In today's data-driven world, information technology impacts all levels of a business. To bridge the gap between IT and business operations, many organizations rely on the expertise of business analysts.
Business analysts solve problems by aligning an organization’s IT infrastructure with its strategic goals. The demand for business analysts is expected to grow 14 percent from 2016 to 2026 – faster than average for all occupations.
Interested in pursuing a career in this growing field? In this blog post, we’ll explore what business analysts do and how they fit into IT operations.
Browse business analysis training courses now.
What Do Business Analysts Do?
Business analysts recommend and design solutions to improve efficiency and profitability within an organization. A business analyst may operate under different job titles, such as systems analyst, process analyst, requirements engineer or enterprise analyst.
Business analysts are responsible for:
- Assessing the organizational and IT infrastructure contributing to a business problem
- Identifying the technology and processes needed to solve the issue
- Creating a strategic plan to implement or revise inefficient procedures and technology
- Setting goals and objectives for the new methods and technology
- Implementing or reconfiguring technology to address the problem
- Restructuring and reorganizing business processes to meet the goals and objectives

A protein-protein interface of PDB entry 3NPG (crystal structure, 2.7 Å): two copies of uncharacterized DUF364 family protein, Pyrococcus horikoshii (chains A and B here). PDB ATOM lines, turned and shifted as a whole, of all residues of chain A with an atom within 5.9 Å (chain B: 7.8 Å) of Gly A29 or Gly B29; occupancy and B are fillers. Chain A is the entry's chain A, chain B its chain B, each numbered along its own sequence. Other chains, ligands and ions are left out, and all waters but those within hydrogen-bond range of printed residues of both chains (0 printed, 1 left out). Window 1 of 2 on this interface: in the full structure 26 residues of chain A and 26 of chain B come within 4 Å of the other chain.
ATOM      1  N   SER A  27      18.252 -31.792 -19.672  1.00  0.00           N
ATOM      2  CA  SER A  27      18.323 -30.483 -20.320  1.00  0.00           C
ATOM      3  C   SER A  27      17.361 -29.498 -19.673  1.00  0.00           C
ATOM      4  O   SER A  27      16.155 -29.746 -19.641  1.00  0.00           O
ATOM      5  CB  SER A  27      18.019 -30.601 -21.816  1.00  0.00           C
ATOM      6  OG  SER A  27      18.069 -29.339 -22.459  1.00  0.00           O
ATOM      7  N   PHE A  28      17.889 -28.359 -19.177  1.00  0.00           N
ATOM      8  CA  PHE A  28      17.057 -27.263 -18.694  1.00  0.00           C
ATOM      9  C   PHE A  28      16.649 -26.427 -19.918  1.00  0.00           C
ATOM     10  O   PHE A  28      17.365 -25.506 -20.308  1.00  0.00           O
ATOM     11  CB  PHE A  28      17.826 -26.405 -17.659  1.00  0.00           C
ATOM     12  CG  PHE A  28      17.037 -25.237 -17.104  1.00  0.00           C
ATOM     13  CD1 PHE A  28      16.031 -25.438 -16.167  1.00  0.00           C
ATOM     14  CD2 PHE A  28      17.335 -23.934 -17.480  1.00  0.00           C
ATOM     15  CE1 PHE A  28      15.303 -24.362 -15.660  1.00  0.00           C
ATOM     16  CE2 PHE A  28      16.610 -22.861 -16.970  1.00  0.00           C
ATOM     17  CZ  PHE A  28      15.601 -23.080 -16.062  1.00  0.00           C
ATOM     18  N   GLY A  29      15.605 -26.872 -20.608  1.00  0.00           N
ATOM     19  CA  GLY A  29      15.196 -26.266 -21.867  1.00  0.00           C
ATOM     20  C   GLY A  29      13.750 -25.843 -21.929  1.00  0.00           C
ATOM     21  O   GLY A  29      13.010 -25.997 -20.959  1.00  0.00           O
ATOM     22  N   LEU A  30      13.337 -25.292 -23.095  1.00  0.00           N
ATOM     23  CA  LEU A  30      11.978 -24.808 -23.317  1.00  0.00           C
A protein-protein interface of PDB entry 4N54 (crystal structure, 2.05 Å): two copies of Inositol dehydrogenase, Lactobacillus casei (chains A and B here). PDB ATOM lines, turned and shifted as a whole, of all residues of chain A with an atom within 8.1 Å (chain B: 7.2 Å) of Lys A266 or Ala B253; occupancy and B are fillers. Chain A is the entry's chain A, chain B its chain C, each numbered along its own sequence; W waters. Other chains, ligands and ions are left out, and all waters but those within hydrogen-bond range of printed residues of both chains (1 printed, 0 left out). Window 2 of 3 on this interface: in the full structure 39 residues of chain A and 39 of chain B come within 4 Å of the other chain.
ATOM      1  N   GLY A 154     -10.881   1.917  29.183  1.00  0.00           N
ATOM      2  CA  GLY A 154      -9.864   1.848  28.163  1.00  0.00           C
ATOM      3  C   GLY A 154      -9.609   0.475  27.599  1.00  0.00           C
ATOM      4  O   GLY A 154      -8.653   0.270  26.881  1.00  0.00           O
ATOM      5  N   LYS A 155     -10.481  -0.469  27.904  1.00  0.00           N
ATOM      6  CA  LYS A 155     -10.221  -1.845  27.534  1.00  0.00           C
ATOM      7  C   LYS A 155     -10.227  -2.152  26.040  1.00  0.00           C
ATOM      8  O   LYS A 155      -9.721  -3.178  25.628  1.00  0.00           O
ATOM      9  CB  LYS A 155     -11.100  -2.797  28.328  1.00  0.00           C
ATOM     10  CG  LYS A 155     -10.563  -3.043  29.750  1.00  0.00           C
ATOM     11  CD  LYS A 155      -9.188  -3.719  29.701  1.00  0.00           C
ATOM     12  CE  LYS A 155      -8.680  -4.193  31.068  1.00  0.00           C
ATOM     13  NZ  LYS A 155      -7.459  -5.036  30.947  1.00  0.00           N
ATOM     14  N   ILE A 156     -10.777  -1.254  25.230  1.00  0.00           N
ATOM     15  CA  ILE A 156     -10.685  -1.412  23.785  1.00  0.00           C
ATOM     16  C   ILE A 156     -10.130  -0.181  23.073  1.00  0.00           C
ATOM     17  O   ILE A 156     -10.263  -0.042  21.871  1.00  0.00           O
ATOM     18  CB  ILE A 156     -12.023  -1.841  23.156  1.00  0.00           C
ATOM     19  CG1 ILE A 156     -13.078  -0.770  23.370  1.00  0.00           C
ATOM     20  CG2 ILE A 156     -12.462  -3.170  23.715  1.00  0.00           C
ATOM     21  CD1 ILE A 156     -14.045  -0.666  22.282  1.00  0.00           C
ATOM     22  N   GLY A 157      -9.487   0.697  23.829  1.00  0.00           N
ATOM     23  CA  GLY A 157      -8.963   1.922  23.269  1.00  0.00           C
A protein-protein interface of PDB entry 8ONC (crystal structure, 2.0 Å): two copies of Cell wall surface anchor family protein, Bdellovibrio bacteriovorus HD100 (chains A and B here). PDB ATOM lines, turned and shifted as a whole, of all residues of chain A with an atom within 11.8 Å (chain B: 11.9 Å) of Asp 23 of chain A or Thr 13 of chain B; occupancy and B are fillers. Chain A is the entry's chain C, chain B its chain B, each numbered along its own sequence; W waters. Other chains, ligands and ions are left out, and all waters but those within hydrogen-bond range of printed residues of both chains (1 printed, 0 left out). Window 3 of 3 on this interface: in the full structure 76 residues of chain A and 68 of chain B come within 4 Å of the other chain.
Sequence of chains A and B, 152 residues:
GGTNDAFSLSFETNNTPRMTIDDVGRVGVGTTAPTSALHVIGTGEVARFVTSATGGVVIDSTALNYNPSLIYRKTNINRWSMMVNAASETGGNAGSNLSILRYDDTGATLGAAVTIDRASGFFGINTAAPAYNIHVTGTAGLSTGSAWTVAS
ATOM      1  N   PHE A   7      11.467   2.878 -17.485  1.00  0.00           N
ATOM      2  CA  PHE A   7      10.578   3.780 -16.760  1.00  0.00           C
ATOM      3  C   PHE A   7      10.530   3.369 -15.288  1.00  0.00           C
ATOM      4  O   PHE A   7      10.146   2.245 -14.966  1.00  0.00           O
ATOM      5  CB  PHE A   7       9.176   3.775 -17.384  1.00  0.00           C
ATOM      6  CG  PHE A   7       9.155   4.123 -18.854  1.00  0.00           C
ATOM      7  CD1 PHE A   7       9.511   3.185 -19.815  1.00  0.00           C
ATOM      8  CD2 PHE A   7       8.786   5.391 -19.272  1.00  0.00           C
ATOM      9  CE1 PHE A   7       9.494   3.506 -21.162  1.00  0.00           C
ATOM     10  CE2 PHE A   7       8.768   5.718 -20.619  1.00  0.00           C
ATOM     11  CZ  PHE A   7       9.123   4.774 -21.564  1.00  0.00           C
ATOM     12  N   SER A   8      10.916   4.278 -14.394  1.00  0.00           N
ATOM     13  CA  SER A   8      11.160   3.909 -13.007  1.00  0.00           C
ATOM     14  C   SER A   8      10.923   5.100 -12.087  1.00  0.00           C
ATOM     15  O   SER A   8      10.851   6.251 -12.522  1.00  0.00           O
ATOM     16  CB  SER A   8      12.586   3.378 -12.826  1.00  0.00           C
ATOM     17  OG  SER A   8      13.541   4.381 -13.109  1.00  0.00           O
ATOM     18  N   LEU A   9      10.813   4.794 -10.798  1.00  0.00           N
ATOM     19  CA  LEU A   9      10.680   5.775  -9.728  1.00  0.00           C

- Communicating business and technology needs to the appropriate stakeholders
- Overseeing the adoption of solutions
- Measuring the results of new systems
At their core, business analysts are responsible for implementing solutions that solve technology challenges. They may introduce a new technology, institute a training program, alter an existing process or revise a company policy.
An analyst's placement in an organizational chart can vary from business to business. They often work inside the IT department, but they may also be part of the project management office or a digital business unit.
Where Do Business Analysts Fit Into IT Operations?
Business analysts are technology and business operations experts. They know that a solid IT strategy is the foundation of every successful company and work closely with the CIO and IT department to resolve high-level issues.
While some business analysts only specialize in business operations, this is becoming less common. Today’s business analysts typically have several years of IT and management experience under their belt. They direct and help manage IT projects from start to finish — including planning, implementation and training — to help meet C-level business goals.
Core Requirements of Business Analysts
A business analyst must possess an array of highly developed skills and be ready to learn new ones on demand. They must have advanced problem solving abilities and be comfortable suggesting new ideas that challenge the status quo. Analysts should have a knack for identifying inefficient processes and finding creative ways to streamline operations.
Business analysts need to have both hard and soft skills to be successful.
- Data Analysis: Pulling, analyzing and reporting data trends
- Communicative: Can clearly explain technical requirements through writing, speech and visualizations
- Business Process Modeling: Representing processes visually using Unified Modeling Language (UML) so they can be analyzed and improved